While TalentBin may nibble at the edges of Linkedin to do specific, niche searches for gurus in the esoteric fields, Linkedin is a runaway train for talent search. The reason is that recruiters for less esoteric positions like the interactive search of Linkedin. They like being chased by candidates who may turn out to be a good fit for something. Recruiters like developing a "presence" online and a following. That makes future, non-esoteric, searches easier and quicker.One of my executive clients literally went from 50 to 600 connections in less than a month by sending invites to recruiters in all of the 50 groups he had joined on Linkedin. Recruiters never turn down your offer to connect. We pushed him past the magic 500 number and made him look well-connected virtually overnight. Once he was over 500 then professionals he did not know more readily accepted his invitations to connect as they perceived him as a valuable networking contact. People like communities, even recruiters, which explains why Linkedin groups, even with all their spam, are so popular.
The only recruiting category killer lurking on the horizon is Facebook. And it's method for data capture has to be improved to give Linkedin a run for its money.
If you can’t get into a top-five MBA program, don’t even bother
By Jay Bhatti — January 15, 2013 Jay Bhatti is an investor and advisor to startups in New York City. Previously, he was the co-founder of the people search engine Spock.com. He also worked as a product manager for Microsoft. In 2002, he received his MBA from the Wharton School. Read more. The extent of his understanding about MBA is limited by his elitist world view. His main complaints are:
- An MBA won't get you a job as easily as 30 years ago upon graduation. News flash! Nothing will do that, nothing.
- Nor does it help, he commented, with follow on jobs. That's a longstanding fact. Career management 101 says that the farther back the experience the less relevant and pertinent it is to getting hired. Otherwise pre-school would count.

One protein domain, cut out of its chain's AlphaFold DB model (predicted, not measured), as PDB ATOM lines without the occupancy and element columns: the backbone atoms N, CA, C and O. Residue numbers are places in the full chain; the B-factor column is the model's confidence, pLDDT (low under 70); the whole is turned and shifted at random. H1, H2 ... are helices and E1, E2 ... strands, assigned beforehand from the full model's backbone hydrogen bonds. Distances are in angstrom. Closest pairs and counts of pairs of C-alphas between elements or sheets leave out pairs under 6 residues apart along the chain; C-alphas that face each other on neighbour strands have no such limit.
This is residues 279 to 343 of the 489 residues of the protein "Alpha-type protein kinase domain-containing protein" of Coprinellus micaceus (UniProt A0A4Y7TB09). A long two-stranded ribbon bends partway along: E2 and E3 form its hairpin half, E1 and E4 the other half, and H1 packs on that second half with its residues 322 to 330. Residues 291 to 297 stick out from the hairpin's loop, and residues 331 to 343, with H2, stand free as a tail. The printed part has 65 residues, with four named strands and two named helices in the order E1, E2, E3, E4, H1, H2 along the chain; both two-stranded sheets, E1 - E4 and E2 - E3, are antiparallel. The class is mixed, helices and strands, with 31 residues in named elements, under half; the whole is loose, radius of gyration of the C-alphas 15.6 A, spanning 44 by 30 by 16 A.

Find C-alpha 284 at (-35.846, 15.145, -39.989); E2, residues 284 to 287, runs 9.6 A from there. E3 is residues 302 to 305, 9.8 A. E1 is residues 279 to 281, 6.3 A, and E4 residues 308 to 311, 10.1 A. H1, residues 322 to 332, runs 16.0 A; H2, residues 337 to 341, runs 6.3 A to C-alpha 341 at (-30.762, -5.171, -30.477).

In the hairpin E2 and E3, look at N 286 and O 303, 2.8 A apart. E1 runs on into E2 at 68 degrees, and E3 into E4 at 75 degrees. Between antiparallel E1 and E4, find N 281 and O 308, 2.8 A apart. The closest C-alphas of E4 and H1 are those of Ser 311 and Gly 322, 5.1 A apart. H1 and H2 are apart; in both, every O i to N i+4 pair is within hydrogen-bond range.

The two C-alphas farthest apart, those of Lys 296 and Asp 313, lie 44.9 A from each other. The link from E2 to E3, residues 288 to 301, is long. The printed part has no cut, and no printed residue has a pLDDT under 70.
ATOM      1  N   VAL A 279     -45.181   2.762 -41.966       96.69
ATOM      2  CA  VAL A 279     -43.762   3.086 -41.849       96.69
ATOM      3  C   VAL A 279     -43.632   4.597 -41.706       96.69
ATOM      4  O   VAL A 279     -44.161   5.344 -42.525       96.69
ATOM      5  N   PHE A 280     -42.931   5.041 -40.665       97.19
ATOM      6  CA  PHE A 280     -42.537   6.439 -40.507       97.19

- It is too expensive now to be worth it and you aren't special anymore because so many schools offer them. It used to be that knowledge, titles, degrees and other good things in life were accessible only to the ruling, upper class (example George W. Bush got a Harvard MBA). The playing field is now leveled and much more competitive globally. An MBA from IIM, in India counts the same as Harvard now. And will someone please tell Jay that a Bachelor's degree will now put you in debt for life.
So, why get an MBA? For the network.
- His bottomline is that you can only justify the expense if you go only to the still special top five schools including his alma mater. Nah, that's desirable but optional and maybe not even necessary. Well, we are all commodities now, even the top five MBA schools. There is no more low hanging job fruit that some special degree get's you in and ensures your ongoing promotion, advancement, and opportunities.
Yes, the network. Example, UCLA is not in Jay's top five but it has over 30,000 alumni out there to help you with introductions, resources, access to opportunities, and career advice. That network doesn't become obsolete over time, better still, it keep on growing. You are buying a built in database of connections better than whatever Linkedin can do for you. Your fellow alumni are all invested in your success as much as their own as you will reflect back well upon them and the alma mater. How should you pick the MBA school? By the numbers. How many total graduates are there? How many in the geographical area of your preference. Example, most UCLA MBA alumni are in Southern California. How many are in the field or industry of your preference? Some schools are known for finance and accounting vs marketing and management. Do not pick an online school and degree as there is not enough connection and loyalty to the school to be good for networking. Pick a big enough school so that you have ample selection. Example, my degree from JFK University in Career Development was so small and niched that I practically know everybody in the alumni pool. Is an MBA worth it? If you want a career in business, yes, as a bachelor's degree is now the equivalent of a high school diploma for entry into the world of work.
Who said you can never be too thin or too rich or have too many diamonds? The whole goal of personal branding is not to limit your exposure online but to expand and control it. Linkedin, other social networks, a personal website are not either or choices. This is not a zero sum game.
Self-marketing online (and where else is it nowadays?) is best done by delivering your message using as many platforms, tools and devices as possible. This also includes a "Presume" on Sliderocket.com and a personal Prezi presentation too. Then link them altogether.